8:18 | Following the repair of the USS Chicago, they would return to the South Pacific to continue fighting in the Guadalcanal Campaign. Jesse Linam describes the Battle of Rennell Island and the devastating losses when the ship was hit by multiple torpedos.
Keywords : Torpedo Japanese pilot bomber sink overboard shark rescue
Jesse Linam, like many WWII veterans, had a tough childhood. Growing up through the Depression, there were not a lot of opportunities for a young man, so before the war even started Jesse had joined the Navy which would put him face to face with history.
The USS Chicago was lucky to be out on gunnery practice on the day of the Pearl Harbor attacks. Jesse Linam recalls being stateside for Range Finder training during that time, only to return to the ship and a devastated Pearl Harbor.
Early in the war, the USS Chicago would join the ANZAC Squadron, a fleet made up of ships from New Zealand, Australia, and the United States. Jesse Linam remembers sailing to Guadalcanal and supporting the 1st Marine Division in their assault of the island.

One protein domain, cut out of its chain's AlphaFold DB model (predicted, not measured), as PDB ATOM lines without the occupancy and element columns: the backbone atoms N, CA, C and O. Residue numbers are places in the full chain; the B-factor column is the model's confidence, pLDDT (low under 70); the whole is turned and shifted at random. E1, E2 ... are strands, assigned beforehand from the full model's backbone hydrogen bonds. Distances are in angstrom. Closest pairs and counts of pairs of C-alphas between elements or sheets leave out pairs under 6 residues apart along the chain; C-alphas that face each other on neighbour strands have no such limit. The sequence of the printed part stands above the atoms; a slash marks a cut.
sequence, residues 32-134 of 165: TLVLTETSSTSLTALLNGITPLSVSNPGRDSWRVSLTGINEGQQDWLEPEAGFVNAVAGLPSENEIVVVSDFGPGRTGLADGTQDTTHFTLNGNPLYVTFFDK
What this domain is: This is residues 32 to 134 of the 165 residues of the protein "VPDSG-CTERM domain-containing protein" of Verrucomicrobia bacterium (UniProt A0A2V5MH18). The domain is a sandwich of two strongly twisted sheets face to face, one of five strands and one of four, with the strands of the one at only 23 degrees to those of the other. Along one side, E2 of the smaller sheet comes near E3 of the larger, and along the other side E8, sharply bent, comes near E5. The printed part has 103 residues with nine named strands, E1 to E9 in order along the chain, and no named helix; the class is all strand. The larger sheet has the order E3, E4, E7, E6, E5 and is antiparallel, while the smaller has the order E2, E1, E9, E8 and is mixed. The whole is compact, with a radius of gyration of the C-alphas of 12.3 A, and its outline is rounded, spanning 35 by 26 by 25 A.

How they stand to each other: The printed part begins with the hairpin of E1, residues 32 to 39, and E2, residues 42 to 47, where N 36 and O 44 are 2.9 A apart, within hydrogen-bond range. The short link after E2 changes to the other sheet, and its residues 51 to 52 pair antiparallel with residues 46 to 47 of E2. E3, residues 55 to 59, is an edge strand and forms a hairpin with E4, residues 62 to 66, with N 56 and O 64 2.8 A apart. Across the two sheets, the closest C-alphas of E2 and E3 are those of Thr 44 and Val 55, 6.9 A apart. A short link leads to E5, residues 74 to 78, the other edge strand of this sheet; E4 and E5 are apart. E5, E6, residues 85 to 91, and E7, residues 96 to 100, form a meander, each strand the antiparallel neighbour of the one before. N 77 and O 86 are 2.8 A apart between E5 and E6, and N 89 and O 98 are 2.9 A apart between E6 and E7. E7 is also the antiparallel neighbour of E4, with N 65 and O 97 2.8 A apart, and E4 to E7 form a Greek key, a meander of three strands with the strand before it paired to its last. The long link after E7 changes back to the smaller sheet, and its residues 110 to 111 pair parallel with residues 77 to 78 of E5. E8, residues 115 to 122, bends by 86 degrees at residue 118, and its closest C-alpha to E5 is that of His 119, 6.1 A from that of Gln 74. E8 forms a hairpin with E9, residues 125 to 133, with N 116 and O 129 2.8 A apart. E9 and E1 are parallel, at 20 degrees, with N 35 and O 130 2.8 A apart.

Jesse Linam tells the story of the Battle of Savo Island where the bow of the USS Chicago was struck by a torpedo. Despite the damage, they carried on in fighting, and Jesse tells the tragic fate of their CPT Bode.
After the Battle of Savo Island, Jesse Linam and the crew sailed the wounded USS Chicago back for repairs. After a brief time away from the war, they'd be back to sea.
Jesse Linam's life at sea was far from over after the sinking of the USS Chicago. Upon rescue, they'd be given medical treatment and sent back to the states. He had hoped to be reassigned to the European Theater for a chance to fight the Germans, but the winds blew him from Newport News, VA to the Panama Canal and he was on his way back to the Pacific Theater.
As the war raged on in the Pacific, U.S. forces were trying valiantly to take over as many islands as they could from the Japanese. Jesse Linam found himself a witness to the carnage of the Marshall Islands Campaign where many men lost their lives on the beaches. From the sea, they could support them by bombarding the islands, but it was often so close he was worried they'd hit their own men.